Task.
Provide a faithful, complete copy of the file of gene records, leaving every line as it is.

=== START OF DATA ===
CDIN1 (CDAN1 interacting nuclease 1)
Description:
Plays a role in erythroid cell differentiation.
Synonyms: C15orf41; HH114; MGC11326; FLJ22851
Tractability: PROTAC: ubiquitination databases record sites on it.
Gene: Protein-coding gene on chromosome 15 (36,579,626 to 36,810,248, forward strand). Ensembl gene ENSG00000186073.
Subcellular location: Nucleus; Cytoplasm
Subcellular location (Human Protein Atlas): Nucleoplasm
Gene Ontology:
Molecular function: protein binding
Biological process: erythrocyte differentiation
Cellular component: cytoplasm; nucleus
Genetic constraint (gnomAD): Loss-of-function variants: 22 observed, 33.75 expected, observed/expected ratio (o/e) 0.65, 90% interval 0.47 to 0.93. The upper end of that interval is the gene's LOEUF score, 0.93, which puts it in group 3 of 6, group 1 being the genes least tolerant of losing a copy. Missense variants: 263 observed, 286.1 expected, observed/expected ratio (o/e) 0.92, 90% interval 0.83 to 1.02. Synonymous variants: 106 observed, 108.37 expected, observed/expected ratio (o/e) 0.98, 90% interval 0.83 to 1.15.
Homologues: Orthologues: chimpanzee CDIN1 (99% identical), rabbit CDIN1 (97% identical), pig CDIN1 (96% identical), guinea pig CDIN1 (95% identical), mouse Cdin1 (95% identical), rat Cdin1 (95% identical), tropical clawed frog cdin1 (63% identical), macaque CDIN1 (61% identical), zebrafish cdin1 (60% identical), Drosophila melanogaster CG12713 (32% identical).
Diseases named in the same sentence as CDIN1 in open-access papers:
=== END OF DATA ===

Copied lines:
CDIN1 (CDAN1 interacting nuclease 1)
Description:
Plays a role in erythroid cell differentiation.
Synonyms: C15orf41; HH114; MGC11326; FLJ22851
Tractability: PROTAC: ubiquitination databases record sites on it.
Gene: Protein-coding gene on chromosome 15 (36,579,626 to 36,810,248, forward strand). Ensembl gene ENSG00000186073.
Subcellular location: Nucleus; Cytoplasm
Subcellular location (Human Protein Atlas): Nucleoplasm
Gene Ontology:
Molecular function: protein binding
Biological process: erythrocyte differentiation
Cellular component: cytoplasm; nucleus
Genetic constraint (gnomAD): Loss-of-function variants: 22 observed, 33.75 expected, observed/expected ratio (o/e) 0.65, 90% interval 0.47 to 0.93. The upper end of that interval is the gene's LOEUF score, 0.93, which puts it in group 3 of 6, group 1 being the genes least tolerant of losing a copy. Missense variants: 263 observed, 286.1 expected, observed/expected ratio (o/e) 0.92, 90% interval 0.83 to 1.02. Synonymous variants: 106 observed, 108.37 expected, observed/expected ratio (o/e) 0.98, 90% interval 0.83 to 1.15.
Homologues: Orthologues: chimpanzee CDIN1 (99% identical), rabbit CDIN1 (97% identical), pig CDIN1 (96% identical), guinea pig CDIN1 (95% identical), mouse Cdin1 (95% identical), rat Cdin1 (95% identical), tropical clawed frog cdin1 (63% identical), macaque CDIN1 (61% identical), zebrafish cdin1 (60% identical), Drosophila melanogaster CG12713 (32% identical).
Diseases named in the same sentence as CDIN1 in open-access papers: